Images from nzfilm.co.nz
I am really, really excited about seeing The Orator (O Le Tulafale) when it comes out on Thursday. It is the first ever Samoan language feature film, set in Samoa and about actual Samoan culture through Samoan eyes. I was reading a review of it in Metro today (the writer of which said it could be an Academy Award nominee for Best Foreign Film - amazing) in which the director, Tusi Tamasese, talked about the Samoan custom of burying the dead outside the fale, and how it's like saying to death: You can't break these bonds. That meant a lot to me, and has had me thinking about things we do in life to show things like that; that message was part of my decision to tattoo Vincent's initials on my hand. Anyway, I'm really proud that Samoa has a film, and I can't wait to see it; not only does it look great (in spite of the cheesy trailer), I think it'll be a really interesting way to learn more about Fa'a Samoa. Also, last year I saw Tamasese's short film Va Tapuia (Sacred Spaces), which was brilliant; beautiful, and so, so moving. You can watch it here, but wait and watch it when you've got time to really enjoy it and think about it afterward.
A Short List Of Things That Make Me Ask "Why?":
1. Grown women in pigtails.
2. Fake Burberry.
3. Jessica Simpson.
In other news, I have a new hobby: Oral Hygiene. I have always been a conscientious tooth-brusher. Actually, that's a lie; I've always brushed my teeth well and for a full two minutes when I brushed them. Dental care was a strange thing in my house when I was growing up. Mum and Dad were excellent tooth-brushers who always asked me if I had brushed my teeth but didn't watch me, so when my cousin showed me a new way of brushing my teeth without my toothbrush (gargling with toothpaste and water; the froth cleaned your teeth) which meant I passed the breath-test when mum came to say good-night, I thought I was set for life. (I was actually only set for a week; Mum discovered my toothbrush still in my overnight bag the following weekend and that, as they say, was that). Mum added to my confusion by occasionally allowing my sisters and I to eat an apple instead of brushing my teeth; it wasn't until a couple of years ago that I realised that was probably worse than just not doing anything. Then I added my own theories, such as double-brushing in the morning to avoid having to brush at night (crucial for an Ernie type like me who habitually snacks in bed; part of the beauty of the milo and the biscuits in bed is that they are the last thing that happened that day). However, having already undergone a root canal this year and still needing work on the golf course that remains, I have taken the bull by the ping-pongs and started flossing and mouth-washing (I realise now that I still eat and drink as much sugar as ever, but that's not under Oral Hygiene is it?), and I feel Smug As Hell. Yeah, when I chew gum I can taste what I had for lunch from the hole in my upper right side that desperately needs attention, but I am Doing What I Can. [Insert you high-fiving me here.]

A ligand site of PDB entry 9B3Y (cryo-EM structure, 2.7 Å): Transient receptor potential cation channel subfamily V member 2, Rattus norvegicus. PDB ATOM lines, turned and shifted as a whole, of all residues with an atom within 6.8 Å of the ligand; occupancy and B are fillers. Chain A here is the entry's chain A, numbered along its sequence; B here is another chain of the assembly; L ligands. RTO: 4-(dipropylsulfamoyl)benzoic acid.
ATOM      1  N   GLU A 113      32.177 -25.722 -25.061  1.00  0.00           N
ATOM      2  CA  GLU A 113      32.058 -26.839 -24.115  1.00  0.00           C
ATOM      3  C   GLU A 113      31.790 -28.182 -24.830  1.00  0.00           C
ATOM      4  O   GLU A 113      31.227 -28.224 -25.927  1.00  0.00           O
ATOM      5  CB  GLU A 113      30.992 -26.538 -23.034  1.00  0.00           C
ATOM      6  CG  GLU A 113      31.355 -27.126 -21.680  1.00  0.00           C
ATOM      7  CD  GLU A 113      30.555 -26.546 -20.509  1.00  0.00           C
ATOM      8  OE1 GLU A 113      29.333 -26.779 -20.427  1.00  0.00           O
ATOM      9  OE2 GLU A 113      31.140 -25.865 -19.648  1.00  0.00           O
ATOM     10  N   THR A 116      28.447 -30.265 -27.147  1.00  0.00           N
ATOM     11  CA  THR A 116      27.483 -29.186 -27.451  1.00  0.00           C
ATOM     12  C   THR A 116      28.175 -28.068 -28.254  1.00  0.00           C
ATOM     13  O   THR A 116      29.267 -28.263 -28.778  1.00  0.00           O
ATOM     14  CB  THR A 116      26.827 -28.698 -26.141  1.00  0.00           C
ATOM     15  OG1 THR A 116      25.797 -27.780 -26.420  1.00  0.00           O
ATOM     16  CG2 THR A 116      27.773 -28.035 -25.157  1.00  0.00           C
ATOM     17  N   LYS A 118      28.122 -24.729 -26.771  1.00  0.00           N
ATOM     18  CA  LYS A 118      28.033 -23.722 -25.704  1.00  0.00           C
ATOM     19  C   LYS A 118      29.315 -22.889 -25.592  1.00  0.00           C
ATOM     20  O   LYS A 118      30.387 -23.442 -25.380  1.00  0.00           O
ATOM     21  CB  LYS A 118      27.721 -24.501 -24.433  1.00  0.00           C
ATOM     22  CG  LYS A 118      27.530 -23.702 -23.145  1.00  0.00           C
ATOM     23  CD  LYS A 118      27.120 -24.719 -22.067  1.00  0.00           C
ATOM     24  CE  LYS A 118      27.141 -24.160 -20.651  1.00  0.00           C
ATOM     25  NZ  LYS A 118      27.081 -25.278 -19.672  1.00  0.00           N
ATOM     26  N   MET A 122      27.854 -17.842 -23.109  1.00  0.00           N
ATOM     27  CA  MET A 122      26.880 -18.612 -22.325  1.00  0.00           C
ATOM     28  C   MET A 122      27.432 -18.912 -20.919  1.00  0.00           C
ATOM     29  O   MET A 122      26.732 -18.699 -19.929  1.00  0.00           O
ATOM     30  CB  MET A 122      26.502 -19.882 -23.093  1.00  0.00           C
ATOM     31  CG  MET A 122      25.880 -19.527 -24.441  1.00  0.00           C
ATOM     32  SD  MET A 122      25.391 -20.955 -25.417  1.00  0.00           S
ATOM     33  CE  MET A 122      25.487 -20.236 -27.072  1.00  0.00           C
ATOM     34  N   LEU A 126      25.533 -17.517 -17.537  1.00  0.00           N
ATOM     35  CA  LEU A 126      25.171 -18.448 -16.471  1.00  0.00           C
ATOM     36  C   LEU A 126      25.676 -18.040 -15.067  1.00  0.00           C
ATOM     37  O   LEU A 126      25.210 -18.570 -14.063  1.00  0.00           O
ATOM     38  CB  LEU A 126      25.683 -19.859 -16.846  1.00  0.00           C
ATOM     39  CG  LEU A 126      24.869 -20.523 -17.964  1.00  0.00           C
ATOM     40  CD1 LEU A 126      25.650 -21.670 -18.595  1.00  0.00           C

Before I go, I want to mention that today is a really special day. My Uncle, one of the kindest and best men I have ever known, should have been sixty today. Most times when I think about him, I think about how much sadder the world is without him. But this afternoon it struck me how much better the world is because he was in it; indisputably better - I'm better because I knew him. My Uncle liked to watch rugby, and play golf, and listen to country music, he worked hard, and he never, ever let the people he loved, especially my Aunty and my cousins, doubt that he loved them. I don't want to make anyone sad by reading this... I just want to pay tribute to a wonderful man whom I miss, and whose legacy, of leaving the world better than he found it, is all I could wish for. This is for him.